At translate plus we have clients doing all these things, to the extent that many clients now only interact with our i plus platform via its APIs. In that respect, we offer a headless TMS for those who don’t need a front-end – and it occurs to me that we’ve been doing so for years. But perhaps it just wasn’t called that before!

Our clients can send and receive content for translation, obtain and approve quotes, retrieve status and reporting information, and access linguistic databases using any development environment they want – all without a human ever needing to log on to the i plus front-end. For example, one of our clients offers a range of business services, some handled in-house, others (like translation) handled by external partners. They have effectively recreated most of the i plus front-end for their customers within their own web platform, using a different programming language and interacting with their in-house finance and authentication systems. Our headless TMS clients never “see” i plus.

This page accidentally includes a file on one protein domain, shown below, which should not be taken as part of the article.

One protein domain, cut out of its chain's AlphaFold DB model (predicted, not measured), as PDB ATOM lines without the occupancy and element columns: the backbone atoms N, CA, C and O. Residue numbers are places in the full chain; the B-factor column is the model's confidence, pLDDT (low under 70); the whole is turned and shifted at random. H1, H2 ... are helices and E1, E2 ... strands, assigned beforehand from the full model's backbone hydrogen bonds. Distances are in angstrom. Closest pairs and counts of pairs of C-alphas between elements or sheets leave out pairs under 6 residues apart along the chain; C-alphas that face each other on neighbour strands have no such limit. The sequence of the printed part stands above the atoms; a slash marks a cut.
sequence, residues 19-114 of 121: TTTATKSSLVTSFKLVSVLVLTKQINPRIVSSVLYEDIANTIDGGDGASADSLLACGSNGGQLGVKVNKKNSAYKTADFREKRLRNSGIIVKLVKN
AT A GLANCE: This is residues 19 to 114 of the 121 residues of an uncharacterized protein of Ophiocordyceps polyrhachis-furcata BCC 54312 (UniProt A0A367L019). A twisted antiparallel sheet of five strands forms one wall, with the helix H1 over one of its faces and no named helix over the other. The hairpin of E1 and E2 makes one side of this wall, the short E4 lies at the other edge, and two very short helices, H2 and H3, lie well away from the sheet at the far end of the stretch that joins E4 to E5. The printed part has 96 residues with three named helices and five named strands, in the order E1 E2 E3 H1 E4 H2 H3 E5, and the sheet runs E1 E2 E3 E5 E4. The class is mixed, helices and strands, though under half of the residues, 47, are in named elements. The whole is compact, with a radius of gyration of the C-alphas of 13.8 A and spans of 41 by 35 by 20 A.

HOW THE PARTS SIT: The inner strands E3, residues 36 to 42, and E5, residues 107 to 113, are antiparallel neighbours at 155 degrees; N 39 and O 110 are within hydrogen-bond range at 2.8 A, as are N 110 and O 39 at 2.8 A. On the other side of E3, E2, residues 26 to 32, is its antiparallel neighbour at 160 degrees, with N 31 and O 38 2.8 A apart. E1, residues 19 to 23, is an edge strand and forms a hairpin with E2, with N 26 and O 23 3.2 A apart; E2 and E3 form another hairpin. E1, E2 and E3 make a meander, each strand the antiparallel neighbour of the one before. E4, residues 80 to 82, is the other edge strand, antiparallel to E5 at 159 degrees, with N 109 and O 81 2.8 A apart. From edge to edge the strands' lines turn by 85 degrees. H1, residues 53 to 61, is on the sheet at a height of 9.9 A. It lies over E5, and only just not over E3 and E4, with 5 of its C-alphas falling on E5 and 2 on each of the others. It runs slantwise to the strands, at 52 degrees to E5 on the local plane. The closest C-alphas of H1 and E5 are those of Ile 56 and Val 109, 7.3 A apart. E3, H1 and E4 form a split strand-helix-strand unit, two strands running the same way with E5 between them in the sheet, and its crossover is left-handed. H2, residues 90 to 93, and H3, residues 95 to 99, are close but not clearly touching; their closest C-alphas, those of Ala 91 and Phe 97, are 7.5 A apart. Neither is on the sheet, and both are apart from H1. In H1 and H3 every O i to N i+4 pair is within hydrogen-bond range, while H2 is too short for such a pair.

Sticking my neck out 

So, to wrap up, I admit that this is my shameless attempt to get an article to rank #1 on Google for the phrase “headless TMS”. After all, about 90% of the spam e-mails I receive assure me that “getting to #1 on Google” is the Holy Grail of business. 

As of January 2019, the only other hit for the exact phrase is an error-laden automated transcript of a talk in which it was output as “TMS” instead of “CMS”. Did I mention that translate plus also offer proper-quality transcription services

(Visited 277 times, 1 visits today)
Posted on: January 11th, 2019